I've seen a number of cases of the flu--or at least what appears to be the flu--this month. Clinically, the flu is marked by sore throat (usually), high fever (or high-ish, low 100s F), muscle aches, fatigue, and often a cough. However, like any bug, you need a lab test to be sure, and we hardly ever get those, unless lab facilities are close by and insurance is really good. There are innumerable respiratory viruses and many potential bacterial infections. The former must be treated with antivirals within about 2 days, and the latter often do but don't always respond to antibiotics (for example, whooping cough).
Anyway, I had no opportunity to culture anyone anyway. Helpful remedies have been Bryonia and Nux moschata--in the latter case especially sleepy flu cases! (And it is just a few cases.)
"Did you have your flu shot?" People might ask.
In general, I avoid vaccination for non-fatal diseases, and despite what some TV doctors say about it, the flu isn't usually fatal. You just feel like you want to die.
Why? Hmm, I have a sense that we need some sicknesses to maintain some ecological balance to our world. Sickle cell trait confers some protection against malaria. Cancers have been known to recede during periods of fever from infection. My sense is not entirely a random hunch.
A physician assistant writes in The Clinical Advisor, an online, sponsored medical magazine, that there are undisclosed financial relationships between flu committee members at the CDC and vaccine manufacturers. Further, he notes that dangers may be overstated (especially in terms of fatalities, which are low).
One might ask: is any fatality acceptable? A philosophical question, and unanswerable in a practical sense because people value different things. Much of what passes for the "vaccine controversey" is really a discussion about the value of the public good versus the value of the individual's good. This is a discussion--or just a cussin' out sometimes--between those who have set their needle for public good to a point which they believe is good and just, and those who set it a bit farther back. This becomes a very complex equation when you consider all the forces at work in someone. Multiply those "someones" and society's decisions become vexing indeed.
By "forces" I mean those motives of concern, whatever they are: financial, personal, religious, and so forth. Those experts who hammer people about immunization, they forget that people operate as much from the heart and the gut as they do the head. No one's a brainiac 100% of the time either. Fully rational decisionmaking has never been a marked human trait! So I find all the "preachifying" by experts to be a bit tiresome, and I think unproductive.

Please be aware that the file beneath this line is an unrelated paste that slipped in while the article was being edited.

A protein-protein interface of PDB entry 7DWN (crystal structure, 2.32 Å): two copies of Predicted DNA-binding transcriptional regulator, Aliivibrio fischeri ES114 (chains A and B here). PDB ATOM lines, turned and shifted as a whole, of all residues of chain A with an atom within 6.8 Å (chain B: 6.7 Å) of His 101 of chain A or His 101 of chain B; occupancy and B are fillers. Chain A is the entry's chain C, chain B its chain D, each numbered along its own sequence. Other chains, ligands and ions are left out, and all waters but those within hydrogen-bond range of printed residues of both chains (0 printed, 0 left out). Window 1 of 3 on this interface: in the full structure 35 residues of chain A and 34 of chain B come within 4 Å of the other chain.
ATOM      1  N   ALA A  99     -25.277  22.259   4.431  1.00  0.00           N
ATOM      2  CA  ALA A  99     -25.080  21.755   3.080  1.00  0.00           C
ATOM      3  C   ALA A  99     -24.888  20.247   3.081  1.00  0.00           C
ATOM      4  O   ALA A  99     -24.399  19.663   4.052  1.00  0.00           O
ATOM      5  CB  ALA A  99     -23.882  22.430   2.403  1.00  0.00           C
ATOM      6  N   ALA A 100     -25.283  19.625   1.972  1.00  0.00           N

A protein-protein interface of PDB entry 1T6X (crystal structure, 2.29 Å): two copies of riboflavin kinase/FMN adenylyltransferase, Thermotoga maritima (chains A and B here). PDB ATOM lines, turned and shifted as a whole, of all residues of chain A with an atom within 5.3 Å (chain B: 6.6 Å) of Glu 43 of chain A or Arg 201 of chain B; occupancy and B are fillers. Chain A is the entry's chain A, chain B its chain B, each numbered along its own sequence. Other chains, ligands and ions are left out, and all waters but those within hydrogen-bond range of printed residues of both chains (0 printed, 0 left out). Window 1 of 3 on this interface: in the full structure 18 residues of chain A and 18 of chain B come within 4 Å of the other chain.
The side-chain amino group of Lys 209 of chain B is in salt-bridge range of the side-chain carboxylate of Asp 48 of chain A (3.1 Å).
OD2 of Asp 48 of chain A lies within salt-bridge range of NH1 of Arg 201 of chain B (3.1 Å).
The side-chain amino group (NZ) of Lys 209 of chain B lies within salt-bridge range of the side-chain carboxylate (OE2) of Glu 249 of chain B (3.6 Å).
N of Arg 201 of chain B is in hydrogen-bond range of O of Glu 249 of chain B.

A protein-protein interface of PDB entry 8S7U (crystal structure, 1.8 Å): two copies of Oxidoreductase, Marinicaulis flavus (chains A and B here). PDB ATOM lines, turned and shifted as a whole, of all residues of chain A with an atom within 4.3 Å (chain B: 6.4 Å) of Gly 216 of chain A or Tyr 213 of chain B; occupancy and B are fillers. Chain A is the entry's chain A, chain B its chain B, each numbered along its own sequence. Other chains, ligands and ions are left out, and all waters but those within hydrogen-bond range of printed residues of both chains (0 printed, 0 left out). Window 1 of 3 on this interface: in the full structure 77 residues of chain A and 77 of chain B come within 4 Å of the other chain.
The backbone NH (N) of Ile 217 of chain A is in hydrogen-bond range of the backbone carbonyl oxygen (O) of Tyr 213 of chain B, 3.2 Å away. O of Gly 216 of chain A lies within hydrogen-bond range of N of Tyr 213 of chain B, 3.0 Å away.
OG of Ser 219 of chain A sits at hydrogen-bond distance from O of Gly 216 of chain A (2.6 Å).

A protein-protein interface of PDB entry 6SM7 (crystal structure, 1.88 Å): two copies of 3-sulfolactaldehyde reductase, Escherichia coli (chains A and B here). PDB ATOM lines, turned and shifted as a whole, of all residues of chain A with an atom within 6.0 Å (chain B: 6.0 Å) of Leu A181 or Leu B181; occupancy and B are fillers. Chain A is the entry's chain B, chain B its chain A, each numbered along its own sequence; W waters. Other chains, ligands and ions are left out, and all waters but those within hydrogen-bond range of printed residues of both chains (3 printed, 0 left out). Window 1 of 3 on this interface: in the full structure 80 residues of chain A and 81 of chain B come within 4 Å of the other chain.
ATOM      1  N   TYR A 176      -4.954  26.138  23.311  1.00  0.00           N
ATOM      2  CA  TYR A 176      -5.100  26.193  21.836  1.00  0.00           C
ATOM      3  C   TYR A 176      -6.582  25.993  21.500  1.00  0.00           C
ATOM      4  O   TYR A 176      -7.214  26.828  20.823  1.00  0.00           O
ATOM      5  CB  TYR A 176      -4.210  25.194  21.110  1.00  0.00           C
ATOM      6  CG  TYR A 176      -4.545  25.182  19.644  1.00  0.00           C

Immunization makes a certain keen sense when one considers it in the context of industrial medicine: moving lots of people into higher states of health, at least as health happens to be defined at the time. That too is a moving target. However, I can't say I entirely disagree with the premise of today's industrialized, mass medicine. It has a certain achievable efficiency.
Yet at the same time in political reality, that efficiency will reach some natural equilibrium with the crazy, mixed-up human spirit (and by this I mean mind, or consciousness, or perhaps something like a soul). Whatever it is, it's not predictable, and therefore no theory of human phenomena is entirely predictive. In short, no matter what a good idea some people think a thing is, not everyone will, and that will create a conflict.
So back to that PA's comment. I dug out the original journal article. Peter Doshi, of Johns Hopkins, wrote in British Medical Journal in 2013 that low vaccine effectiveness (it's been reported from 25-75% and varies year to year), overstatement of health risks, and poor study methodologies lead him to the conclusion that the annual influenza vaccination cycle is a marketing strategy without any clear benefit and uncertain costs. Doshi accomplishes this simply analyzing the CDC's own publications.
It's not that I didn't think that people weren't making money. It's not that I imagine that every nurse and every doctor that recommends a flu shot has mercenary motives, either. But it is those folks who mean well who I would urge to stop overstating the value of flu shots and the risks of the flu. If I had dollar for every person who I diagnosed with the flu who had their flu shot, I could buy a nice flight to Florida for the worst of the season.